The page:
Reminder: Silicosis Summit, tomorrow, 27 February
WorkSafe is organising a full day summit on Silicosis: A preventative approach. The summit will be held at the Flemington Racecourse, from 9am - 4pm. The regulator is inviting representatives from the stonemasonry, construction, earth resources and related industries to learn about the prevention of crystalline silica dust exposure in the workplace. The event is free - but registration is required. The VTHC encourages HSRs to approach their employers and seek to attend this event with them. Register here.
Unit to target waste criminals to be established
Environment Minister Lily D'Ambrosio has announced that a new unit, the Waste Crime Prevention Inspectorate, will be established to target criminals who stockpile huge quantities of dangerous chemicals and toxic rubbish, creating unacceptable risks and costs to the community. The unit, which will be a new division within the Environment Protection Authority, will monitor and prosecute waste disposal operators who accumulate toxic materials, including asbestos, and do not handle or dispose of them properly. It will work in conjunction with WorkSafe, emergency services and local councils.
The minister said the government was giving the EPA the dedicated resources it needed to tackle waste crime and keep the community safe. "For too long, waste crime has undermined Victoria's recycling sector and put the community at risk with dangerous and illegal stockpiling."
Read more: Special unit to hunt toxic waste criminals, The Age
Worker vaccinations compulsory under new laws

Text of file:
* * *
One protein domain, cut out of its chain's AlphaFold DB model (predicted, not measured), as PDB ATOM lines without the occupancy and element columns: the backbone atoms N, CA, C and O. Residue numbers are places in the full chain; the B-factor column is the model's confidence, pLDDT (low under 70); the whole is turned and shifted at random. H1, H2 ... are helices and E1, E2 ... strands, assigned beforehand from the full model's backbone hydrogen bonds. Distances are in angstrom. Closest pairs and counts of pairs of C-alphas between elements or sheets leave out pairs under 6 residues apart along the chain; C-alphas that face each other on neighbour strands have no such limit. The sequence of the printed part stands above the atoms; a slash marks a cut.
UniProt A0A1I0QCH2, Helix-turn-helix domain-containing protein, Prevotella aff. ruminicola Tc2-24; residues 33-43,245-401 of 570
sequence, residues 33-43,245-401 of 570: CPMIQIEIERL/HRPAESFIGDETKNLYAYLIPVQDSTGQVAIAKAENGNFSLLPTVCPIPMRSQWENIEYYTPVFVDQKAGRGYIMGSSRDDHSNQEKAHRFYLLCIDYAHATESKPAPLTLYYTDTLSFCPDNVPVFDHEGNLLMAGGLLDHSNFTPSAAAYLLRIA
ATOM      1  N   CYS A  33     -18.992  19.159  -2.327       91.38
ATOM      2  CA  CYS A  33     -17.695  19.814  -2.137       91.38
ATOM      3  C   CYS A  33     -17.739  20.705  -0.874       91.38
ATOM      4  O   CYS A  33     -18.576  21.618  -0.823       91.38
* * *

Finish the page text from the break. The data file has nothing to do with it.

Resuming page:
Victorian healthcare workers will be required to be fully immunised against the flu, chicken pox, hepatitis B, measles and whooping cough, under new laws introduced to State Parliament last week.
Made by an Amendment Bill, the rules will apply to workers in public and private hospitals and ambulance services with direct patient contact, including doctors, nurses, paramedics, dentists, orderlies and cleaners, as well as public sector residential aged care services staff. Workers who refuse to be vaccinated may face work restrictions or be redeployed to other parts of the health service.
Health Minister Jenny Mikakos said, "“Last year’s flu season was our worst on record – highlighting why it’s so important our staff are protected against infectious diseases, so they can continue to provide the best care for patients.” There were more than 69,000 laboratory-confirmed cases. The new laws will protect healthcare workers from preventable diseases, while reducing the risk of transmission to vulnerable people like children, the elderly, pregnant women and those with chronic conditions, she said.
She noted that Victorian healthcare workers have free access to flu shots.
Read more: Victorian Government media release. Health Services Amendment (Mandatory Vaccination of Healthcare Workers) Bill 2020 [pdf]
Queensland: government response to Coroner's findings into Dreamworld tragedy